Well, here we run into an interesting issue, and possibly the strongest evidence for the supporters of the polyphonic curved bow. There were indeed bows at the time that were arched. Waidler makes rebec bows, and arched bows up to 71 centimeters, which is about 27 inches. That is plenty long enough to use as a violin bow, and from the picture that I've seen, it leaves a good four inches of space between bow and hair. It's possible that Bach could have used such a bow for his sonatas and partitas. However, no surviving evidence shows this to be the case. Also, Waidler's bows are Renaissance copies, not Baroque, and also, I don't believe that they are copies of German design. From what I know, Bach never wrote about any kind of special bow for his music. Also, all surviving bows from Baroque Germany are not as arched as they appear in the pictures, and are not curved enough for polyphonic playing were not intended for use on violins. As for those highly curved rebec bows, it was undesirable and indeed bad technique to push hard enough to play on three strings at once. So, unless Bach had been presented with or sought out an old very large rebec bow, and never wrote about it or told anyone who kept diaries, it's looking like this is not the solution.
It's possible, however, that there are no surviving bows due to the complete abandonment in the Classical of all Baroque idioms. It could have been that German string players, not wanting to appear behind the times, abandoned their arched bows, and went with more modern Italian and French bows. After all, if no one cared about these bows, and they were confined to a relatively small region to begin with, then it's conceivable that they existed but disappeared. After all, early brass instruments are quite rare, with only a handful still existing from the prized Nurnburg artists of the late Renaissance and early Baroque. And there are no surviving examples of Bach's lute-harpsichord, which has much evidence supporting its existence. Still, direct evidence supporting a bow capable of, and intended for, four note chords doesn't exist. There are accounts, such as that of Georg Muffat's, that Baroque German violinists kept tension of the hair with their thumb. However, this does not prove that they were capable of chords, but simply that the hair was kept tight with the thumb. It is possible that an author, not knowing what is essential to report, would report something so curious as that. However, I think he would have been more keen on reporting that the violins were making a strange sound, that of four note chords. But that report does not, to my knowledge, exist.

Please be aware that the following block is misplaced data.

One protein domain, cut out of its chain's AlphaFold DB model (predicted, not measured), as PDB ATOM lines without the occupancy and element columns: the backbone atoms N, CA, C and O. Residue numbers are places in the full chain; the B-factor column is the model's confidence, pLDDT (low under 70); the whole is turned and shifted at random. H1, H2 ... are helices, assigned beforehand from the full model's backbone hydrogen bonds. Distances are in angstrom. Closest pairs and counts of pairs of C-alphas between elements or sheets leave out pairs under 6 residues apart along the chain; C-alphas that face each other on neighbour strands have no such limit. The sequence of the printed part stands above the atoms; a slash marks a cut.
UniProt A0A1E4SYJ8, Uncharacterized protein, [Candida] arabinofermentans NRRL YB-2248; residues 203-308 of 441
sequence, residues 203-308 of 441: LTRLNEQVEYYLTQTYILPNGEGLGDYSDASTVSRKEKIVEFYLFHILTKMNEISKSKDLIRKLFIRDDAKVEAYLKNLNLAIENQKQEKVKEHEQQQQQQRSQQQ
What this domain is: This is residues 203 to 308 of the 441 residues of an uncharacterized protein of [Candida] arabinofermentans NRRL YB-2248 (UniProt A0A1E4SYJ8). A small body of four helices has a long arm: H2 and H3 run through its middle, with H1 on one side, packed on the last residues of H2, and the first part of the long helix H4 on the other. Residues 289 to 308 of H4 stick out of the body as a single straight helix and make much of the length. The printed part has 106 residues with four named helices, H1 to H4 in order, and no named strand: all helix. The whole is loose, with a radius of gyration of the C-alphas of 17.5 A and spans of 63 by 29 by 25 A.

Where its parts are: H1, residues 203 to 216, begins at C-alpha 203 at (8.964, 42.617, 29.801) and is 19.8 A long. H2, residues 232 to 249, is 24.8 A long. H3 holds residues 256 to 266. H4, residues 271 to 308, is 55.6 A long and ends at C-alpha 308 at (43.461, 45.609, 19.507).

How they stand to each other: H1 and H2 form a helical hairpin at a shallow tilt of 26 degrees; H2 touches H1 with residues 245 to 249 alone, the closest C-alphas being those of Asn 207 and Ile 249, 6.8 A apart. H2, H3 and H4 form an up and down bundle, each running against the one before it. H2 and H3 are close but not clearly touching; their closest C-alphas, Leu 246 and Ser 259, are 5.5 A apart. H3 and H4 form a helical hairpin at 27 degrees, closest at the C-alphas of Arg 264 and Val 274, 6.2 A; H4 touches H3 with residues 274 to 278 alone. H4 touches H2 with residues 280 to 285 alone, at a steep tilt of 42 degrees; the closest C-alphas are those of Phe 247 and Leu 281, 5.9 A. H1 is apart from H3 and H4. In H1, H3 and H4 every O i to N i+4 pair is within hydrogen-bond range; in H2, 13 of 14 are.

So, who's right? Well, the case isn't looking very good for the curved bow. I want it to have existed very badly myself, but the evidence is pointing in the other direction. To sum up:
1. Bach made a big deal about inventing new instruments or using them for that which they weren't normally intended. He didn't write about any curved bows, or at least no such documents exist.
2. No surviving polyphonic bows exist, and there is no contemporary literature that I know of that speaks of four note chord playing.
3. The paintings are accurate in showing arched bows, but they just aren't as arched as they appear in real life.

So, while it would take a lot of extremely delicate circumstances for the Bach Bow to be a reality, it seems that it probably did not exist. Oh well, it's still interesting, anyway.

If you're interested in the early days of the Bach Bow speculation, you should check out Albert Schweitzer's fantastic biography on Bach, specifically volume one. He was an ardent supporter of the Bach Bow, but his ideas have since been rejected by most of the musicological community. A shame, though, that more people don't at least give the curved bow a chance, even though it's a 20th century invention. It would certainly make for an interesting alternative for a lot of violinists.

Of course, as a guitarist, I think that the sonatas and partitas work best on a guitar, with its expanded range and ability to play six note chords. But, then, I am biased.